Return of the robins

Dr Romana Salis with a banded male South Island robin at Orokonui during an earlier stage of the...
Dr Romana Salis with a banded male South Island robin at Orokonui during an earlier stage of the robin project. Photo: Luke Easton

Spring is the time for pairing up. Zoology student Luke Easton recently led a team counting the numbers of robins getting ready to breed in Orokonui. 

Mist shrouds the track as we weave our way through the old pine forest into the heart of Marie Gully at Orokonui. Once we arrive at a track junction, the four of us split into two pairs and head in opposite directions.

Luke Easton spots a saddleback during another of his projects. Photo: Sally Wren
Luke Easton spots a saddleback during another of his projects. Photo: Sally Wren
Accompanying me is Myrene Otis, an undergraduate student at the department of zoology at the University of Otago. Myrene and I slip and slide down into the lush native broadleaf forest that forms a seam along the gully. We traverse the stream and head straight towards the kanuka forest on the other side.

I stop abruptly and begin clapping loudly so that the sound radiates around us. Right on cue, a South Island robin appears on a branch further down the slope. It is a male, who sits patiently with his head cocked to one side searching inquisitively for a food reward, which Myrene obligingly provides: a mealworm (grub).

He immediately flies up to our track and collects the grub, but he does not eat it. Instead, he holds the grub firmly in his beak and calls to his mate, who then arrives shortly after and begs him to feed her. He does and immediately expects us to feed him some more food.

After he feeds several more grubs to his mate, she then returns to their nest. It is the robin's curious nature that enables us to "train" them to associate a food reward with clapping, but we don't do this for fun - we train them to monitor the population and find out how many breeding pairs there are. That is our mission today.

A banded robin looks for any sign of a forthcoming mealworm. Photo: Alyth Grant
A banded robin looks for any sign of a forthcoming mealworm. Photo: Alyth Grant
It has been almost a decade since South Island robins were transferred to the sanctuary. At the time, there were three small populations of robins in Dunedin: at Silver Peaks, Silverstream and Flagstaff.

Given the risk of predation by mammalian predators and habitat loss (two of these populations were found in forestry blocks), it was essential that a population was established in a safer haven - Orokonui. The transfer of robins from all three populations to Orokonui was timely, as shortly after this translocation, the Flagstaff population became extinct.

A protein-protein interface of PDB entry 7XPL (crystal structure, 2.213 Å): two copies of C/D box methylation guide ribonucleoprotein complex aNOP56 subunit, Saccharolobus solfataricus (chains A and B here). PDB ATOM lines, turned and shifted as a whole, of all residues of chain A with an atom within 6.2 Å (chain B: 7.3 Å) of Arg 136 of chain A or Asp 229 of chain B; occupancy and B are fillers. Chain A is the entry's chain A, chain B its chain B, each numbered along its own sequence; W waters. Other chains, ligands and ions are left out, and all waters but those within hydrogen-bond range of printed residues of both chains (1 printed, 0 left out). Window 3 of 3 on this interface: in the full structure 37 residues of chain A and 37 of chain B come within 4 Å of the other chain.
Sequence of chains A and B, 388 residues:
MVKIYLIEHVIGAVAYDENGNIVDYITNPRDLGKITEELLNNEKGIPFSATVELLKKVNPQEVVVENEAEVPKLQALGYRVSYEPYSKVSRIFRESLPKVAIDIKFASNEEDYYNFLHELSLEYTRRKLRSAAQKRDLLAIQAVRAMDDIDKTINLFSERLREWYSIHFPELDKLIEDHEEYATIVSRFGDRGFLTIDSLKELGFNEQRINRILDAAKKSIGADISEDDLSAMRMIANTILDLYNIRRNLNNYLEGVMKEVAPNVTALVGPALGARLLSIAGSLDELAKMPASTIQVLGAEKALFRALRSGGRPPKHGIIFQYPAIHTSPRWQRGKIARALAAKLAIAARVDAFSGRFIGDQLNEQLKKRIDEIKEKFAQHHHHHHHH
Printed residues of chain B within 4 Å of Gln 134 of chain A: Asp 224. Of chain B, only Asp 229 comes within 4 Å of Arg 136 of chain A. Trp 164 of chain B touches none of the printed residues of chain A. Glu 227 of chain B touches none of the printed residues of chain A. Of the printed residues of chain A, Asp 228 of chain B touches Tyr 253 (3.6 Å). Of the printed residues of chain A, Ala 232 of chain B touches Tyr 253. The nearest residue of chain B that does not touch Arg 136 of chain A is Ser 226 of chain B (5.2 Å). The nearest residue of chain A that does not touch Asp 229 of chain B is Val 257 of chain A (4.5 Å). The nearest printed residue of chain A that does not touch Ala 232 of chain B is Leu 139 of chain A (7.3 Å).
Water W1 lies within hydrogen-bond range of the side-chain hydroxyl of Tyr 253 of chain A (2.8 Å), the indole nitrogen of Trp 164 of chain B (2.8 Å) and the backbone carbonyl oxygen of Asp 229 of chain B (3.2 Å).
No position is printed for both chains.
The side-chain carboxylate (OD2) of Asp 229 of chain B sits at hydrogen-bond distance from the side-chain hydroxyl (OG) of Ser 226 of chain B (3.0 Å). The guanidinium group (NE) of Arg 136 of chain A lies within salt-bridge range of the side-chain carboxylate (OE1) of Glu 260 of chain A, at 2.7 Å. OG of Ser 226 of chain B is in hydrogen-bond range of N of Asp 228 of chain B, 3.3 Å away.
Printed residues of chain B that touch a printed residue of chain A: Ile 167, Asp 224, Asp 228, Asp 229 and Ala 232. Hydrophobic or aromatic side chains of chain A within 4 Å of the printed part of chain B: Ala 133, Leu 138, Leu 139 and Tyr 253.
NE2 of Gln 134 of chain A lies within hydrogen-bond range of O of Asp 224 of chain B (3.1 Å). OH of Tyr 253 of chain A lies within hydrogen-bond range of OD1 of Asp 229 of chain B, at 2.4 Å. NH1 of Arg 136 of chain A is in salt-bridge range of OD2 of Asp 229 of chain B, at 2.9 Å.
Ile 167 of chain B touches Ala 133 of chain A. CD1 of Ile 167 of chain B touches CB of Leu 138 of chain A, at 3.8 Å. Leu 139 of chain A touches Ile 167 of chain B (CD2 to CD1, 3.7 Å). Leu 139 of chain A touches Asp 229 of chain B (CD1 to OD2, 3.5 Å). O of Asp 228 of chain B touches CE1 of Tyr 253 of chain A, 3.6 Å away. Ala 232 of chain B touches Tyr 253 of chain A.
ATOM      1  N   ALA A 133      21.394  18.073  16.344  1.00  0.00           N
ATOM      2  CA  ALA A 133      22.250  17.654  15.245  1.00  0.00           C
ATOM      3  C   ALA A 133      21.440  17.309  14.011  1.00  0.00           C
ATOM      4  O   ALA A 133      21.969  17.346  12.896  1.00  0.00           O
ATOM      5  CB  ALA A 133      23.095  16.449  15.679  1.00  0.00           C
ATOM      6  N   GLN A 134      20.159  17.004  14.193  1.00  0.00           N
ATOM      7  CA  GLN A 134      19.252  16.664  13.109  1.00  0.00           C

Fortunately, the descendants of individuals originally from Flagstaff still survive in Orokonui to this day. Moreover, the population of robins at Orokonui has increased exponentially since their release.

At first, there were 10 breeding pairs, but this number has since grown to almost 10-times that size. Robins at Orokonui have now become the stronghold population for this threatened species in Dunedin, given that few juveniles survive to become breeding adults at Silver Peaks and Silverstream. Perhaps one day there could be a transfer of robins from Orokonui back into Silver Peaks and Silverstream to "restock" these populations, provided pest control is established in these areas and the risk of habitat loss somehow reduced.

A well-trained robin at the viewing platform waits for another mealworm to take back to the nest....
A well-trained robin at the viewing platform waits for another mealworm to take back to the nest. He can manage seven at once. Photo: Alyth Grant
However, as with anything to do with conservation it is often a slow journey, and in the case of the robins at Orokonui, it has also been a personal one for the many people who are familiar with their history. For these people, the robins represent not only a conservation success story, but also a legacy.

I look at Myrene as I recall those bygone days when we monitored the same breeding pairs year after year, like visiting old friends who we got to know so well. Back then, all the birds were banded with coloured bracelets on their legs, so we knew who everyone was. I even remember the day seven years ago when we banded the male robin that Myrene is now feeding grubs to. How times have changed.

Myrene and I zig-zag along the network of tracks, visiting sites where the original pairs used to be. But they are no longer there. Instead, the un-banded descendants of our old friends are now in residence. I cannot help feeling a slight twang of sadness that our old friends are no longer with us, but life goes on, and listening to the many robins singing throughout the valley reiterates that this mission is worth fighting for. A new dawn yes, but for the better. Robins and all.

Luke Easton is a PhD candidate in the department of zoology at the University of Otago.


 

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